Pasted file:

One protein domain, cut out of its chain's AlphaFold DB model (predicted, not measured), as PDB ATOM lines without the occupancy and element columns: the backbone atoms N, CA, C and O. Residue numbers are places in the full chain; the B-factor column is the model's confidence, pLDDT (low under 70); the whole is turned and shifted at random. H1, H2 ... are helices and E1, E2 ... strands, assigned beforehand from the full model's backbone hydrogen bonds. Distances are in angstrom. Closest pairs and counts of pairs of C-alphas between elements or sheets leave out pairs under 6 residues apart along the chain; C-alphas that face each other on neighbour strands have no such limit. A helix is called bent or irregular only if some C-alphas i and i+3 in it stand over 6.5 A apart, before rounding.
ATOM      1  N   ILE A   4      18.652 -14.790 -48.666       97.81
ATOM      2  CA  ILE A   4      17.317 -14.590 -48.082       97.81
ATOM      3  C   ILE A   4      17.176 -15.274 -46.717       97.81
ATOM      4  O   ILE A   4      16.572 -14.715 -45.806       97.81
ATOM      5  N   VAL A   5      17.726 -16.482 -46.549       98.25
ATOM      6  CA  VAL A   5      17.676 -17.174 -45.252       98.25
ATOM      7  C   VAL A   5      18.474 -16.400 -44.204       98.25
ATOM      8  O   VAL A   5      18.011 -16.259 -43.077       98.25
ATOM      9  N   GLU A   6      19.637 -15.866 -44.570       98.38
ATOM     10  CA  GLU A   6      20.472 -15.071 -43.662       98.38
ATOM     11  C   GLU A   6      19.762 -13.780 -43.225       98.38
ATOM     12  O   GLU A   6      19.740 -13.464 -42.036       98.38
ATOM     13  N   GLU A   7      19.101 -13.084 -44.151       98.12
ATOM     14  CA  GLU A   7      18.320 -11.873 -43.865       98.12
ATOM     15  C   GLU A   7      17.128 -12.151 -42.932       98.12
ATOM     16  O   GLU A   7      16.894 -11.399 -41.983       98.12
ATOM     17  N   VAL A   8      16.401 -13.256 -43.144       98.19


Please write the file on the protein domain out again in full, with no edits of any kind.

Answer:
One protein domain, cut out of its chain's AlphaFold DB model (predicted, not measured), as PDB ATOM lines without the occupancy and element columns: the backbone atoms N, CA, C and O. Residue numbers are places in the full chain; the B-factor column is the model's confidence, pLDDT (low under 70); the whole is turned and shifted at random. H1, H2 ... are helices and E1, E2 ... strands, assigned beforehand from the full model's backbone hydrogen bonds. Distances are in angstrom. Closest pairs and counts of pairs of C-alphas between elements or sheets leave out pairs under 6 residues apart along the chain; C-alphas that face each other on neighbour strands have no such limit. A helix is called bent or irregular only if some C-alphas i and i+3 in it stand over 6.5 A apart, before rounding.
ATOM      1  N   ILE A   4      18.652 -14.790 -48.666       97.81
ATOM      2  CA  ILE A   4      17.317 -14.590 -48.082       97.81
ATOM      3  C   ILE A   4      17.176 -15.274 -46.717       97.81
ATOM      4  O   ILE A   4      16.572 -14.715 -45.806       97.81
ATOM      5  N   VAL A   5      17.726 -16.482 -46.549       98.25
ATOM      6  CA  VAL A   5      17.676 -17.174 -45.252       98.25
ATOM      7  C   VAL A   5      18.474 -16.400 -44.204       98.25
ATOM      8  O   VAL A   5      18.011 -16.259 -43.077       98.25
ATOM      9  N   GLU A   6      19.637 -15.866 -44.570       98.38
ATOM     10  CA  GLU A   6      20.472 -15.071 -43.662       98.38
ATOM     11  C   GLU A   6      19.762 -13.780 -43.225       98.38
ATOM     12  O   GLU A   6      19.740 -13.464 -42.036       98.38
ATOM     13  N   GLU A   7      19.101 -13.084 -44.151       98.12
ATOM     14  CA  GLU A   7      18.320 -11.873 -43.865       98.12
ATOM     15  C   GLU A   7      17.128 -12.151 -42.932       98.12
ATOM     16  O   GLU A   7      16.894 -11.399 -41.983       98.12
ATOM     17  N   VAL A   8      16.401 -13.256 -43.144       98.19